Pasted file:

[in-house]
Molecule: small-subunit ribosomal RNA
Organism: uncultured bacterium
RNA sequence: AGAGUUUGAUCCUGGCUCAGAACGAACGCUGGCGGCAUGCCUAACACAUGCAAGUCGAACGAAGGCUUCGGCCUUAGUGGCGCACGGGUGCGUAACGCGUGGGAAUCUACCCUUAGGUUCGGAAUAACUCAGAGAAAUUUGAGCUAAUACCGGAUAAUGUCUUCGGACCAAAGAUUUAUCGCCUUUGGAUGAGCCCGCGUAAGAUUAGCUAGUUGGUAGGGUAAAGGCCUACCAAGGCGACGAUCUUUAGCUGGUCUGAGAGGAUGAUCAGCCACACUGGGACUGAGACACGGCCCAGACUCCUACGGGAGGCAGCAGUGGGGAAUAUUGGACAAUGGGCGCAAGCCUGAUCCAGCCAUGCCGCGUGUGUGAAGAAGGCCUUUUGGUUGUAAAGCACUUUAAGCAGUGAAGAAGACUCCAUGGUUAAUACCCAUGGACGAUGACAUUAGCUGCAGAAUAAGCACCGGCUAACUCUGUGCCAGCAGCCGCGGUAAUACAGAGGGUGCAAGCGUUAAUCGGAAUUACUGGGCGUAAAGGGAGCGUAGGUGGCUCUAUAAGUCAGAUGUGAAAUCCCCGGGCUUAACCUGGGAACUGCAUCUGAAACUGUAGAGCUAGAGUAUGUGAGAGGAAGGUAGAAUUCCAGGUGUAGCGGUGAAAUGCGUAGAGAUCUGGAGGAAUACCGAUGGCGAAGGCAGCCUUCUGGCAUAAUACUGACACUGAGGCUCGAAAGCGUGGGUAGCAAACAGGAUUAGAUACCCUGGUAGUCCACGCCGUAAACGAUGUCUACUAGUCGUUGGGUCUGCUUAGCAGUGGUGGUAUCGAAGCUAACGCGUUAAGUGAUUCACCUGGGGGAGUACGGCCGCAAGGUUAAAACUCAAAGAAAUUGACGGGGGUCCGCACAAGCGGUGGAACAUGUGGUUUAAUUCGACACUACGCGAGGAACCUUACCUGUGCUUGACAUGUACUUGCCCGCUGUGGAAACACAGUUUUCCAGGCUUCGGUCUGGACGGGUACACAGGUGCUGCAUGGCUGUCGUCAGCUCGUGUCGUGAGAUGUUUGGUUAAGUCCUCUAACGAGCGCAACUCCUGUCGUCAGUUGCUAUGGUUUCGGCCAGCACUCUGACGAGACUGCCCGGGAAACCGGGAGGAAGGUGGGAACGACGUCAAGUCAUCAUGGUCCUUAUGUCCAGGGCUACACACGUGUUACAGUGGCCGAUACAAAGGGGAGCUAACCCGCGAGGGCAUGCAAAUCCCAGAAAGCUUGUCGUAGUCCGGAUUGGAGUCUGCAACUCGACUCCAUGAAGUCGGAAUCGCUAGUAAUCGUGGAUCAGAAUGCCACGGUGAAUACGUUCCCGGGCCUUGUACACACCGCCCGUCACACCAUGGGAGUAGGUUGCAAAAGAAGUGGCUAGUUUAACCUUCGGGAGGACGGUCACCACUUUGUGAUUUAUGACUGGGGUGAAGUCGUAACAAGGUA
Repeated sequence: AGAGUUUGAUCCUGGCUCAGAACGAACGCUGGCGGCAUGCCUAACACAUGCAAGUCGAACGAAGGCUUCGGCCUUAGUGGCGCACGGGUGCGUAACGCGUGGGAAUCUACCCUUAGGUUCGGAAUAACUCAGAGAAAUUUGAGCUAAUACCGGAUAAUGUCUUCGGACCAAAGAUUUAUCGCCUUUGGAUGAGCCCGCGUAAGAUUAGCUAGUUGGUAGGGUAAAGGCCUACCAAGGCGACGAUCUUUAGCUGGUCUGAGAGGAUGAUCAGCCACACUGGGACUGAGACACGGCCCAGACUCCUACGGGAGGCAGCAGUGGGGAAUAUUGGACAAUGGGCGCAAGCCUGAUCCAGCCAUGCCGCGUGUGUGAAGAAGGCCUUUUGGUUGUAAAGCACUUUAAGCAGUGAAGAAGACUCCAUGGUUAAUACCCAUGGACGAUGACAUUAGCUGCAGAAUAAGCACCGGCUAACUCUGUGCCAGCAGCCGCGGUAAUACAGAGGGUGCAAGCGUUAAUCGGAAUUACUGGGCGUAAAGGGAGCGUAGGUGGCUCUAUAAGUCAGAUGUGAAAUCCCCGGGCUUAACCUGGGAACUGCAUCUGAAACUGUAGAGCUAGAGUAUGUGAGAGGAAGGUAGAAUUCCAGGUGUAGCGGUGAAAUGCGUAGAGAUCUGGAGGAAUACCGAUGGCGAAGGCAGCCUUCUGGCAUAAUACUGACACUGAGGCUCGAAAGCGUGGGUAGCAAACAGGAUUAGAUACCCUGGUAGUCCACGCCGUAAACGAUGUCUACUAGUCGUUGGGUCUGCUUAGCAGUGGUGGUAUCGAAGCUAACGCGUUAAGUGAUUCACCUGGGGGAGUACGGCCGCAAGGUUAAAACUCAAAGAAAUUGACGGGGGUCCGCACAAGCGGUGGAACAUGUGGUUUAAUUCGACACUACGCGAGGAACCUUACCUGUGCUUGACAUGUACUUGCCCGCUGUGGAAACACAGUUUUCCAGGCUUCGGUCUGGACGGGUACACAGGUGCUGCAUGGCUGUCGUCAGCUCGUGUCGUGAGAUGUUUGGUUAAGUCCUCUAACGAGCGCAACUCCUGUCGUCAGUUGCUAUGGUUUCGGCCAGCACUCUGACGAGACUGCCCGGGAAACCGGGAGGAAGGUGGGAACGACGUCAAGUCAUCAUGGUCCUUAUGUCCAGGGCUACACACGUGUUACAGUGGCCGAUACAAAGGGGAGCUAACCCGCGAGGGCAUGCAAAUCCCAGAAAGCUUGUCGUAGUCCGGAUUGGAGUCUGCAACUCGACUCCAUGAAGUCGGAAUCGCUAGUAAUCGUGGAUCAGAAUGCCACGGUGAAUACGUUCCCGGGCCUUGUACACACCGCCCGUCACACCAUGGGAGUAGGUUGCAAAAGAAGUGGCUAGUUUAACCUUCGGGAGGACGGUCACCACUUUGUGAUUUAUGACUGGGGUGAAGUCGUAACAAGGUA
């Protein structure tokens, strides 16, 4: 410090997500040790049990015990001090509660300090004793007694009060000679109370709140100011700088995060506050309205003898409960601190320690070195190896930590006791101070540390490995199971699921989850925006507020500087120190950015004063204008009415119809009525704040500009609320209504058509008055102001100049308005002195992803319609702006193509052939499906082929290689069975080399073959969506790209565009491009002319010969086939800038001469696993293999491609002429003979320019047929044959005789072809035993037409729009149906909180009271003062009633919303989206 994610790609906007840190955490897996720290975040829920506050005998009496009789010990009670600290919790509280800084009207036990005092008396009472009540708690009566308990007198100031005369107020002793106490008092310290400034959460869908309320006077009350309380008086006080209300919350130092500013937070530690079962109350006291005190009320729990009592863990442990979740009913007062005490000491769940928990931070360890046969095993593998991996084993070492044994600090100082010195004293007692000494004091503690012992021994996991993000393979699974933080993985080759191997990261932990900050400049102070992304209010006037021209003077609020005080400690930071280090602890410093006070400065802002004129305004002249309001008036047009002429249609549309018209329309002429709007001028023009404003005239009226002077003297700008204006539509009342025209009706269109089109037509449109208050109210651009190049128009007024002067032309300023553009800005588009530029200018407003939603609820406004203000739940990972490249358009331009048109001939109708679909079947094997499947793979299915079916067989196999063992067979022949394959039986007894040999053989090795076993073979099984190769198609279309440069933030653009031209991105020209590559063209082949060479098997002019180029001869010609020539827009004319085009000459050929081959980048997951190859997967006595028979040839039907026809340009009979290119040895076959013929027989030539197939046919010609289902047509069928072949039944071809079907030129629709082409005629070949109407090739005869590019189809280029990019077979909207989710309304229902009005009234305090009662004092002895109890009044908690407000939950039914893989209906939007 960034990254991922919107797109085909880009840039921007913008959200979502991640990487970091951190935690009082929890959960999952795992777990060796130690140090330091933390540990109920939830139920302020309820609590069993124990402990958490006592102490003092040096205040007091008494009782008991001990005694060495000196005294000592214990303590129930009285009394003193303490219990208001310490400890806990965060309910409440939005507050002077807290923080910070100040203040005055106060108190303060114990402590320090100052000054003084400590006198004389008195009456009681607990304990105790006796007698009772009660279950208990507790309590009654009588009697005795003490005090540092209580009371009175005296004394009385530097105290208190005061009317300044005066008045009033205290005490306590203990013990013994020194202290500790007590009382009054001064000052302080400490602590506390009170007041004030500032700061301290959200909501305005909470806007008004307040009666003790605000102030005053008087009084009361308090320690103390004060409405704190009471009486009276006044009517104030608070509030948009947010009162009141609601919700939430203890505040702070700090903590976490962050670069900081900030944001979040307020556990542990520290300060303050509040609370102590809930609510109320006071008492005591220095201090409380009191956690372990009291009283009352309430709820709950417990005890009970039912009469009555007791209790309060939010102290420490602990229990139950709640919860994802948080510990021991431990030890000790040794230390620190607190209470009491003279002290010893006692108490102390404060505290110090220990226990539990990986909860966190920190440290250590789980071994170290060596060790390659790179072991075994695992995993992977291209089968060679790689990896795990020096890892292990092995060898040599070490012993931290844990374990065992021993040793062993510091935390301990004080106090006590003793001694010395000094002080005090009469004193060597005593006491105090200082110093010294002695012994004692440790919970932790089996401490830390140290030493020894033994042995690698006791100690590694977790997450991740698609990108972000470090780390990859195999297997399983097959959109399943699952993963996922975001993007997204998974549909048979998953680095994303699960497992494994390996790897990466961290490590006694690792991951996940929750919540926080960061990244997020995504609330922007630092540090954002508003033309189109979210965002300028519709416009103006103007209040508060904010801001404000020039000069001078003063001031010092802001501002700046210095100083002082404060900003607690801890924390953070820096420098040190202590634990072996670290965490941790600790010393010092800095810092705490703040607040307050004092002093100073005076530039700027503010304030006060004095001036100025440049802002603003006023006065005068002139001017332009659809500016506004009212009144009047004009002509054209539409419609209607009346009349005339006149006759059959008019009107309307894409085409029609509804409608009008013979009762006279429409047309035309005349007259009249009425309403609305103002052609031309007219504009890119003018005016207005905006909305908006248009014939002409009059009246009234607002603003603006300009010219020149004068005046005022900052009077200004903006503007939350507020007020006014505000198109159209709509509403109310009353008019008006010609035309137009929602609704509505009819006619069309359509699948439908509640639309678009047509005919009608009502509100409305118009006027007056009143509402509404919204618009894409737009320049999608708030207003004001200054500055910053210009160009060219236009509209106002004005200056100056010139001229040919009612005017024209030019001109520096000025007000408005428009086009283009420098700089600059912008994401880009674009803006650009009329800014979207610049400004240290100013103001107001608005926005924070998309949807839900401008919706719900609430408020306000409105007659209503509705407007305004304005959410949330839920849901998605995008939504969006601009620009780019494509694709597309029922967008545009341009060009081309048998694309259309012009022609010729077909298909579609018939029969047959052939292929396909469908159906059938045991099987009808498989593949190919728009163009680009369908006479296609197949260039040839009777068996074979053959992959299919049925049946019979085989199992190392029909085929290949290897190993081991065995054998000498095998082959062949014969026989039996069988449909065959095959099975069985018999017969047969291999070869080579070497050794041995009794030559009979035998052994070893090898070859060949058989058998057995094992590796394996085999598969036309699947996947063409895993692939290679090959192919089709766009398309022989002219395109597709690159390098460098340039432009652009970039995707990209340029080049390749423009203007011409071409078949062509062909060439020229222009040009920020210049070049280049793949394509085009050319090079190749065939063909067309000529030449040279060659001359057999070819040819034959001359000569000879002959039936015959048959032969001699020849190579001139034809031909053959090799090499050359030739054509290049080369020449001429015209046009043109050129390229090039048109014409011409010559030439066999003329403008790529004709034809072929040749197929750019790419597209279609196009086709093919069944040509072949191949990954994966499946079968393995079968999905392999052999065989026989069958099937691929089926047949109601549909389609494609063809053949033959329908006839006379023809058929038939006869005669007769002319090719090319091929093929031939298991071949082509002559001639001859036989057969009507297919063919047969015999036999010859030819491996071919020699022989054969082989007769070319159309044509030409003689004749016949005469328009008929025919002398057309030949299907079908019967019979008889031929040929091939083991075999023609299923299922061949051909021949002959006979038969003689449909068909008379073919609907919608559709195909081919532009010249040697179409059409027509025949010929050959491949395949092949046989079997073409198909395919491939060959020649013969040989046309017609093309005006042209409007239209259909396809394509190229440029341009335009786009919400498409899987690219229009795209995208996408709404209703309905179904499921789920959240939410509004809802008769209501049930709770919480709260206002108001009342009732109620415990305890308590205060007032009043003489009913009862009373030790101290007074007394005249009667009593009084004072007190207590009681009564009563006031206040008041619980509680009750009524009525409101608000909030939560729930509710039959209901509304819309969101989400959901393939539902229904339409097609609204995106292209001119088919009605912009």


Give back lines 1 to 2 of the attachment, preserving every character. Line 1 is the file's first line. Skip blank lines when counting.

[in-house]
Molecule: small-subunit ribosomal RNA